Urban Nigths

Spanish Art to Celebrate 300 Years of San Antonio

Spanish Art to Celebrate 300 Years of San Antonio

Art unites time and space. 300 years of San Antonio history and 500 years of Spanish art go hand in hand in a unique exhibition that brings Velázquez, Goya, El Greco and Picasso to visit Texas. We were at the San Antonio Museum of Art to feel the immortal essence of some paintings that had recently arrived from the main museums of Madrid. Gastronomy, culture and beauty came together at this museum that was once the old Lone Star factory in San Antonio. We traveled through the exhibition through the wise words of its leaders, Katherine Katleen Luber and William Keyse Rudolph. Join us on this exciting trip.

Art as a Link

The city of San Antonio has a very marked Spanish influence. Its foundation at the hands of Canarian families have created a bond that still lasts. The city celebrates 300 years exploring its roots and its future. What better way to use art to achieve it?

Spain. 500 years of Spanish Painting, brings us closer to the essence of the founders of the city. A way to understand life and death is reflected in the art and in the eyes of these iconic artists.

Approaching this beautiful museum in San Antonio makes you travel to Madrid and other times that explain the current. In the rooms of the exhibition you can breathe the same air as in the Prado or Reina Sofía, it is the immortal aroma of art. An essence that helps to understand the culture of the first inhabitants in Texas.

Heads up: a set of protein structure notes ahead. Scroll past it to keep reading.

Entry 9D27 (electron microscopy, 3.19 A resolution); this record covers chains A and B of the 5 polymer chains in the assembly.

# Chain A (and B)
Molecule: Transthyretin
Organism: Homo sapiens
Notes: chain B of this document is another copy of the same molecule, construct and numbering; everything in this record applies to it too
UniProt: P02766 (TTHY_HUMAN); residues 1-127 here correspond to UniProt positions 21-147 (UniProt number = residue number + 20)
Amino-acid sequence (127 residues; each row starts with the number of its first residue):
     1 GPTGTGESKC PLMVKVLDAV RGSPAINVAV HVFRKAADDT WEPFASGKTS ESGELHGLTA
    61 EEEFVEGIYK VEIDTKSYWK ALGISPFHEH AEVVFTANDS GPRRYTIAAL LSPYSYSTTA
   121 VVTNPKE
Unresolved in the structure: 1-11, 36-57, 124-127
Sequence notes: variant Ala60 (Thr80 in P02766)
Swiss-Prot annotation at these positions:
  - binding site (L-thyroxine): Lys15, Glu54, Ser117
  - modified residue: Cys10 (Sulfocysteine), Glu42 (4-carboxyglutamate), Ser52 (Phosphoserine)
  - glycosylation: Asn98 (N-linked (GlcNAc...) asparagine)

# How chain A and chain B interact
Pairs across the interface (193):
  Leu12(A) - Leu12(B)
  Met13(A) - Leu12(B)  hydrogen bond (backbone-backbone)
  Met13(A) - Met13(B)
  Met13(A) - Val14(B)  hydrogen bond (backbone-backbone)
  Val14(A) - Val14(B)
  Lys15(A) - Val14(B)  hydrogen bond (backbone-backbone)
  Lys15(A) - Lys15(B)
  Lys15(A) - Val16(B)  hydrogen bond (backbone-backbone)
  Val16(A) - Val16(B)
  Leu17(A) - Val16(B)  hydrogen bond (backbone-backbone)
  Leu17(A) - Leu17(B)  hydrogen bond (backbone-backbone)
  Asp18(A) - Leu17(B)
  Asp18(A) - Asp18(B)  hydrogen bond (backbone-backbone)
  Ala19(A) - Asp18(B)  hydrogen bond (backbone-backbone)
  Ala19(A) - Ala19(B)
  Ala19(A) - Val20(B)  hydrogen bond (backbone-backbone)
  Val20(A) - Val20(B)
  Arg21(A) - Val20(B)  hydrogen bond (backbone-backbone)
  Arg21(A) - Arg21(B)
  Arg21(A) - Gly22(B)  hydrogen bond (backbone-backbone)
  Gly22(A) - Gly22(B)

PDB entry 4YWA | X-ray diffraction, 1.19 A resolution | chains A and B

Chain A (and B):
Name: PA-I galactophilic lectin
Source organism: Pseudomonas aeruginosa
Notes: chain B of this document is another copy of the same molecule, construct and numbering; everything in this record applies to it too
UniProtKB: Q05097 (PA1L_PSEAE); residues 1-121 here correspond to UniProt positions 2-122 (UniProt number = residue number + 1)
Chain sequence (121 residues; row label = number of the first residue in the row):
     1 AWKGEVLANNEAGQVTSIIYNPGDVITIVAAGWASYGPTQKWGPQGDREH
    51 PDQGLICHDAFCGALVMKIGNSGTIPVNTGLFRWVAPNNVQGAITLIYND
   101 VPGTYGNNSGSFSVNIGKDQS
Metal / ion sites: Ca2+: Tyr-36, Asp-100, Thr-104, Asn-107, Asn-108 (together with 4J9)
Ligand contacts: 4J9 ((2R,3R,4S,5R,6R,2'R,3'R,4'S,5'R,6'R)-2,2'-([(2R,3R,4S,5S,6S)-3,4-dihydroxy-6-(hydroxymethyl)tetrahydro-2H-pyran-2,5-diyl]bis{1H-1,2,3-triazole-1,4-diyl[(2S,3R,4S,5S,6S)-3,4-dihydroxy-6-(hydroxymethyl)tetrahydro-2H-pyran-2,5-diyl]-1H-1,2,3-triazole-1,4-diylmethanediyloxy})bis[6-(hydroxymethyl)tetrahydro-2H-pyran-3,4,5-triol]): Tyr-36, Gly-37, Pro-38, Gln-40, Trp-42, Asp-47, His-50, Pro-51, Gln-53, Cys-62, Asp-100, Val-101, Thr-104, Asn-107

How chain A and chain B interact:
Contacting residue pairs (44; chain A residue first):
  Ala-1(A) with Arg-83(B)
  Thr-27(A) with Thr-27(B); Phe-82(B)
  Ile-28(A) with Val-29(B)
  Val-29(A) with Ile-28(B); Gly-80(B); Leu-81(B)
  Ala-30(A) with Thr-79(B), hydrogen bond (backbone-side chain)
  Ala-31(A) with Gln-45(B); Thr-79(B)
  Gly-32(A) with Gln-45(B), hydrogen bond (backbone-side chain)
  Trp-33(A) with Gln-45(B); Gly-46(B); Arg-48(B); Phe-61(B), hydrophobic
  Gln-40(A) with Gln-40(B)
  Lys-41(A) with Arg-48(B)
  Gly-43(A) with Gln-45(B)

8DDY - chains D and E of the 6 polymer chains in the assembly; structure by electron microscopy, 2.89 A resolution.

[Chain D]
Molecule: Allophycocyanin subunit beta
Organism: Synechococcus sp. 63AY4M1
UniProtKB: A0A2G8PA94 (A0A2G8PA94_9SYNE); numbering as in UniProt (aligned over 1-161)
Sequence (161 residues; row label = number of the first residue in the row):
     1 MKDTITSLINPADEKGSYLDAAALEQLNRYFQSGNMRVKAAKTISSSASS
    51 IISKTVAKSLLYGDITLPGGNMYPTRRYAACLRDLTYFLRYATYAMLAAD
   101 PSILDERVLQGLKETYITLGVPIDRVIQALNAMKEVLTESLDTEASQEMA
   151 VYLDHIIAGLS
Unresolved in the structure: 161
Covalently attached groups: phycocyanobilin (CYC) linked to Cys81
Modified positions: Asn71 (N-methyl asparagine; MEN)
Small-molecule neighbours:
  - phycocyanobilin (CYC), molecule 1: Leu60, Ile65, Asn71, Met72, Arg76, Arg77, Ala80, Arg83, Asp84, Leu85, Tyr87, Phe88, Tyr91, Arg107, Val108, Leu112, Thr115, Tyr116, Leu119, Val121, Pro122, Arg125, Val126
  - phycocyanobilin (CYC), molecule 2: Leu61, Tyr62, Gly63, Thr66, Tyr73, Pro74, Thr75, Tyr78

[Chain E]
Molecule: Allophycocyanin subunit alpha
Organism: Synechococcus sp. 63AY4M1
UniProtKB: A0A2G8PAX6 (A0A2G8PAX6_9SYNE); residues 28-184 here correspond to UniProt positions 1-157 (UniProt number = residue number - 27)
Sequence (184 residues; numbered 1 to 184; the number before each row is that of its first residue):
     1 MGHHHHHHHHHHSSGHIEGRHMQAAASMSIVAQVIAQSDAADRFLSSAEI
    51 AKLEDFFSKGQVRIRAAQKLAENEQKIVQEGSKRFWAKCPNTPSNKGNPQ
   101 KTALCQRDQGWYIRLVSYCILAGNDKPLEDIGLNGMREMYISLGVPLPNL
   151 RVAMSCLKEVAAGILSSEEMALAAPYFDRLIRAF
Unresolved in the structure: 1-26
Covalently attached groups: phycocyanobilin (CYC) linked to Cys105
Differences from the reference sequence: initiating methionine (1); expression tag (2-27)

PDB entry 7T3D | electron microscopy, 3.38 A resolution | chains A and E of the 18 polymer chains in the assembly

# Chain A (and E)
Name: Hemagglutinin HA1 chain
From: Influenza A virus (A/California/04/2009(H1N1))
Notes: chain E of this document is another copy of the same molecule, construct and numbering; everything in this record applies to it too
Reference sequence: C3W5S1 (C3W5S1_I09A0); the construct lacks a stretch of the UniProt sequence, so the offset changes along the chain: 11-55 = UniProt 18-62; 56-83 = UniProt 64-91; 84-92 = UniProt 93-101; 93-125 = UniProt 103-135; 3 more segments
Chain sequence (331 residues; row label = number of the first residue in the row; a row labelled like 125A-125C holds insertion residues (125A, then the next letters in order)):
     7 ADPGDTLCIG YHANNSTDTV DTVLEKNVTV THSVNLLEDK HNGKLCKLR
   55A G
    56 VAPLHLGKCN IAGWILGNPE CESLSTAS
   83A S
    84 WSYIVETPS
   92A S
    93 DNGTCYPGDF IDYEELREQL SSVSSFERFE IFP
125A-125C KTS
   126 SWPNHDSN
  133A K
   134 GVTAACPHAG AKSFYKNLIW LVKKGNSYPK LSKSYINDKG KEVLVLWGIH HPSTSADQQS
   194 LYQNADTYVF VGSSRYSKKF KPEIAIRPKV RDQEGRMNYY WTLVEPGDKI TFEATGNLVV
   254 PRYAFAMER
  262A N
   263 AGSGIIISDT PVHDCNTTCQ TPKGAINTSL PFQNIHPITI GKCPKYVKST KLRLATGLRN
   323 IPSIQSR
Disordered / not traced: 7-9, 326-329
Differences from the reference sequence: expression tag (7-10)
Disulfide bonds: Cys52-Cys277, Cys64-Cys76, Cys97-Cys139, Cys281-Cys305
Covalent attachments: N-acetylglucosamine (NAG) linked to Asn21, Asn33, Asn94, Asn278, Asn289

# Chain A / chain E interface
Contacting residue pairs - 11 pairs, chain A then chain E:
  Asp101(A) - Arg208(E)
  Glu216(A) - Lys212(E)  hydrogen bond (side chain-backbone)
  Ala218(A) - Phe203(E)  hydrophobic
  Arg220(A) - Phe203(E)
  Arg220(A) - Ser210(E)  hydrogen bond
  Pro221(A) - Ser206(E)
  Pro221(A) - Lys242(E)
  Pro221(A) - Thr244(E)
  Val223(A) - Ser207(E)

500 years of art in the company of Katherine Katleen Luber and William Keyse Rudolph

Katherine Katleen Luber and William Keyse Rudolph, responsible for the exhibition, have managed to exhibit in Texas amazing works of art that have never been seen in the United States. The first contact with Spanish art in the exhibition is an indescribable visual and cultural impact.

Torerillos de Pueblo shows the Hispanic essence, the disdain for death and the attitude towards the life of Spanish culture. This is Katherine’s understanding, who was excited to begin this journey with the piece of the great Zuloaga.

A Journey through the Histories of Art

After that moment, you find the art of Byzantine inspiration that was a trend in Spain in the time of Isabel from Castilla and Fernando from Aragón, just at the precise moment of Columbus’s arrival in America. This type of art had international inspiration with Venetian, Flemish or Castilian influences. You close your eyes and you evade a distant era of dreamers, great advances and enormous threats. A period that resembles periods of change like those we live.

This first stage of the exhibition is marked by religion. A preview of one of the pictorial wonders that always fascinates us when we have it in front of us. El Greco and its spectacular breaks of sky take us to that workshop in Toledo where the author of Greek origin planned the decoration of El Escorial, the home of the powerful Spanish kings of the time, Charles V and Philip II.

El Greco

The economic power of the Spanish crown caused a great influence of the Italian and European art in the Spanish artists, since they collaborated with great national and foreign geniuses. For that reason, you will find a very Italian look in the next part of the expo, with Velázquez, Zurbarán, Murillo or Ribera competing for being the great masters of universal painting.